SAG-AFTRA announced on Thursday evening that “Hotel Transylvania” actress Fran Drescher has been named the next president of the actors guild, defeating Membership First candidate Matthew Modine and succeeding outgoing five-year president Gabrielle Carteris, who endorsed her in a heated campaign.
But in a surprise split ticket result, Modine’s running mate Joely Fisher was victorious in her campaign for SAG-AFTRA secretary-treasurer, defeating Drescher’s Unite For Strength running mate Anthony Rapp. Drescher received 16,958 votes compared to 15,371 votes for Modine, while Fisher received 18,547 votes to Rapp’s 13,593 votes.
Drescher’s victory means that Unite For Strength will hold on to its control of the guild presidency as it has since 2009. Along with Carteris, Drescher received support from top actors like Tom Hanks as she promoted her campaign via upbeat videos and Instagram posts, saying that while she has never held a union office, she will use her experience as an activist and lobbyist for causes such as cancer treatment and sexual abuse survivor support.”
As president, she aims to increase benefits from dues, gain stronger contributions from studios as the streaming era forges on, and build on Carteris’ development of an intimacy coordinator network and a system to report sexual abuse on sets.
“I am honored to serve my union in this capacity. Together we will navigate through these troubled times of global health crisis and together we will rise up out of the melee to do what we do best, entertain and inform,” Drescher said in a statement following her victory. “Today marks the beginning of a fresh start, let us forge forward in a holistic and non-partisan ascension towards the precipice of a new dawn. Only as a united front will we have strength against the real opposition in order to achieve what we all want: more benefits, stronger contracts and better protections.”
But Drescher will also have to address the year-long battle within the guild over changes made to its health plan, most notably the removal of residuals as qualifying wages towards the plan’s minimum earnings requirements. Fisher has been one of the foremost critics of guild leadership and the health plan’s trustees, saying that the changes fly in the face of promises that the health plan was financially sound when the plans for SAG and AFTRA members were merged.
Unite For Strength has insisted that the changes were necessary to preserve the plan’s financial solvency and were made by the plan’s 38 trustees, who are separate from the guild presidency and comprise of 18 trustees chosen by the studios. UFS has also pointed to options that Carteris and guild leadership have formed to help make up for Medicare supplement coverage once covered by the health plan, including a joint program with the AFL-CIO.
Meanwhile, a lawsuit filed against the health plan trustees by 10 SAG-AFTRA members, including the late Ed Asner, is moving forward after a judge denied a motion to dismiss by the trustees. The lawsuit claims that the health plan changes “illegally discriminate based on age and violate the Age Discrimination and Employment Act of 1967” and are a violation of the trustees’ fiduciary duty under the Employee Retirement Income Security Act.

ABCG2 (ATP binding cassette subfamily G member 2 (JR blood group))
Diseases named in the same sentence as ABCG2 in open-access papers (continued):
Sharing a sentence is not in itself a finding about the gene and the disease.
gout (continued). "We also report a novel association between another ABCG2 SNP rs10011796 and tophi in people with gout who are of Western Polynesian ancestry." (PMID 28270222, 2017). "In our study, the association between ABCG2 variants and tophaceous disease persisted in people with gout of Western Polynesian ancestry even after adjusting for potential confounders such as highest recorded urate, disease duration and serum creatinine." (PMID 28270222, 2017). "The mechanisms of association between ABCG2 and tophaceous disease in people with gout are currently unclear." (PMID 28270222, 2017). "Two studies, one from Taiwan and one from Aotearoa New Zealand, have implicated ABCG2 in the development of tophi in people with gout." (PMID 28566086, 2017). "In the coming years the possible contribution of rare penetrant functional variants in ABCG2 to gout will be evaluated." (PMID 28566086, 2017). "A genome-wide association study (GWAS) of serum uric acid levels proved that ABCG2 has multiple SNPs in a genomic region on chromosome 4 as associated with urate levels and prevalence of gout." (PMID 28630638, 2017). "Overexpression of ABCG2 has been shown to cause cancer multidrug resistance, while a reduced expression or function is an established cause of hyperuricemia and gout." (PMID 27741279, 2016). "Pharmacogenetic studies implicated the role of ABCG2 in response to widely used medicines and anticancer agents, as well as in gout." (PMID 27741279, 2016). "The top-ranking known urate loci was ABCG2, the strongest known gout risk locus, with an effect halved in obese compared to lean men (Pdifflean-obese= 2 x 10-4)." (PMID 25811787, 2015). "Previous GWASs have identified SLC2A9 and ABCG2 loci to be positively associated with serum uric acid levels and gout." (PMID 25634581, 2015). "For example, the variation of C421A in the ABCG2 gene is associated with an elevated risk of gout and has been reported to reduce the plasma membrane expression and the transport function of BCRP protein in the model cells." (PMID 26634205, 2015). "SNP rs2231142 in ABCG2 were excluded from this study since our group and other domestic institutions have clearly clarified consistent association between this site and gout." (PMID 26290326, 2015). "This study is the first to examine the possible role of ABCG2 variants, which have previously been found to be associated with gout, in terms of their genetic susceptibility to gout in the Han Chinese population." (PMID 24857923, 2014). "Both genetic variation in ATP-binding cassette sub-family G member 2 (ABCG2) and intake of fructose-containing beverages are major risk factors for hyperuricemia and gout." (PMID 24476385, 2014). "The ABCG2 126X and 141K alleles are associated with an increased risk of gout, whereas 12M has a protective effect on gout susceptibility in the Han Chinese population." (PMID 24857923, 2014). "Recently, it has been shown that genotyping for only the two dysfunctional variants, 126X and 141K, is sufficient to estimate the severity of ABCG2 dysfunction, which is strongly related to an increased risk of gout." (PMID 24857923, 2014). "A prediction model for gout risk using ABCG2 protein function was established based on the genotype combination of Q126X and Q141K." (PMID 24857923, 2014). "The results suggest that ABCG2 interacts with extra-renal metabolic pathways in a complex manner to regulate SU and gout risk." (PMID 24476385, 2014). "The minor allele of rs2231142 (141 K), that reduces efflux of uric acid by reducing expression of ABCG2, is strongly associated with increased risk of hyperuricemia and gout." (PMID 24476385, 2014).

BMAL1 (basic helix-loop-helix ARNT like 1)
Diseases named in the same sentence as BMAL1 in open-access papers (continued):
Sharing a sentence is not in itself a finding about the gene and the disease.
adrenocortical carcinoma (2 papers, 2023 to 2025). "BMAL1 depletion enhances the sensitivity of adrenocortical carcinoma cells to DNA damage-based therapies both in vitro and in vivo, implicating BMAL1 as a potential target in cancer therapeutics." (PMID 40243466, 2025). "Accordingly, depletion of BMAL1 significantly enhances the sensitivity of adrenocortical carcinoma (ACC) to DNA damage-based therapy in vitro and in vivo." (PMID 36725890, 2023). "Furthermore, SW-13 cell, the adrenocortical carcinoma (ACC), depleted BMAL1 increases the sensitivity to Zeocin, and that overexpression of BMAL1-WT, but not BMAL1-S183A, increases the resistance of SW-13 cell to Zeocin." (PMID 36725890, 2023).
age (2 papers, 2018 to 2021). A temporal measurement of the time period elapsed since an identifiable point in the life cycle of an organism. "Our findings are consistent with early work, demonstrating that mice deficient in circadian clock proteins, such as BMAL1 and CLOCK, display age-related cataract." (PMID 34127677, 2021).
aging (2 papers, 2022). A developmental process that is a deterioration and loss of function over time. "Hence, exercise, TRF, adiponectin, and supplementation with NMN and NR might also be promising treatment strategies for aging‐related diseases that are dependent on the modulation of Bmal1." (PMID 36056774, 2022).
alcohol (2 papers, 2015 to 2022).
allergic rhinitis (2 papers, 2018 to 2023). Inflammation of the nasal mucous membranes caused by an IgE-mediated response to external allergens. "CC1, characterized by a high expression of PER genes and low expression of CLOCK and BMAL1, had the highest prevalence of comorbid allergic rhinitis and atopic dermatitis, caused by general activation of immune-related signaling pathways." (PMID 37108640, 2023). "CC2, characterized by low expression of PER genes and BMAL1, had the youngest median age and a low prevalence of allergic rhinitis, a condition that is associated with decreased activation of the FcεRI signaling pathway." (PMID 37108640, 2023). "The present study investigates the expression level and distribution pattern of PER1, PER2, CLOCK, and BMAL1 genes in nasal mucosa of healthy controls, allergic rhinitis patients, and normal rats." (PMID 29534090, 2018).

“To our members, I want to thank you for your vote of confidence. I look forward to getting us back to solid financial footing and to be a part of strong negotiations moving forward,” said Fisher. “It is bittersweet that my running mate, Matthew Modine, won’t be by my side, but I will work to uphold our vision of bettering our union. I will hold Fran Drescher to her promise to us to protect the members and put more money in our pockets through stronger contract negotiations.”
“Again, I want to thank you for entrusting me with the stewardship of this union,” she added. “Let’s get to work to bridge the divide and make the lives of our sisters and brothers in our SAG-AFTRA union family better.”
As election rivals prepare to lead a guild that represents over 160,000 members, Carteris issued a farewell statement on Thursday thanking the SAG-AFTRA membership and reflecting on her five-year tenure as president.
“New technologies are dramatically changing our work; that is inevitable. I urge us all to continue to find ways to adapt and grow, even when it is frightening. We must always stand together, raise each other up, learn from each other and refuse to let those who would degrade what we build tear us down and dishearten us,” she wrote. “If we continue being strategic, thoughtful and collaborative, I believe we will continue to grow stronger and further expand our protection of SAG-AFTRA members. As Rachel Lambert Mellon said, ‘Part of creating is understanding there is more to do; nothing is ever completely finished.'”